LAURA RODRIGUEZ*1, ROSARIO SANCHEZ3, PETER KNAPPETT2, HONGBIN ZHAN2
1. texas a&m university, 2. Texas A&M University, 3. Texas A&M University - TWRI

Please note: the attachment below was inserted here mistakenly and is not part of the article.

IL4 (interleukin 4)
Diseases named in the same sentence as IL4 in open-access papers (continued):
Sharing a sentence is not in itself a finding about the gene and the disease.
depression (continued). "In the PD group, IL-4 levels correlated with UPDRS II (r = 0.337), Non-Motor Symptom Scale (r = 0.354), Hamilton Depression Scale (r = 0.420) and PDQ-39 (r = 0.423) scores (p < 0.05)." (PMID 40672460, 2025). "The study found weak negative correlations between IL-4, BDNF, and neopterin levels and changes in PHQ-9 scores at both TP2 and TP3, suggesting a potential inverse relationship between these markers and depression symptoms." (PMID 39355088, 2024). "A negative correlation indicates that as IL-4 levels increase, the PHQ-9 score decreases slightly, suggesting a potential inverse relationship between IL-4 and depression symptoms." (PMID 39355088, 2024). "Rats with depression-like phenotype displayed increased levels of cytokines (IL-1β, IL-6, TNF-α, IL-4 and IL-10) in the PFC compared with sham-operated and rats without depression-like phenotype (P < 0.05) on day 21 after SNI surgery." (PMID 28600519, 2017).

The Allende-Piedras Negras (APN) aquifer is located between the states of Texas (U.S) and Coahuila (Mexico). The Rio Grande/Rio Bravo crosses the aquifer acting as a natural and political divide between the countries. However, it is still unclear if the APN aquifer can be recognized as a truly transboundary aquifer, an issue that is critically important for managing aquifers shared by two different administrative units. In this case the aquifer would need to be co-managed by two different countries. The main purpose of this work is to provide evidence of the transboundary nature of this aquifer. This was achieved by developing a new hydrogeological model to perform a detailed analysis of the flow paths in the APN aquifer using Visual MODFLOW (VMF). The model quantified an average accumulated drawdown of 0.76 m in 17 years for the entire aquifer. The flow convergence zone, previously located directly below the Rio Grande/Rio Bravo, shifted to the U.S side in most places owing to the high pumping rates of the water wells located near the river. This shifting of the convergence zone from one country to another means that groundwater recharge from one side flows underneath the river to the other side. This qualifies the APN aquifer as a “transboundary groundwater flow” system. The methodology followed in this study could be applied in other aquifers that straddle the U.S.-Mexico border and can motivate future modeling studies on other poorly studied aquifers around the world to enable joint aquifer management.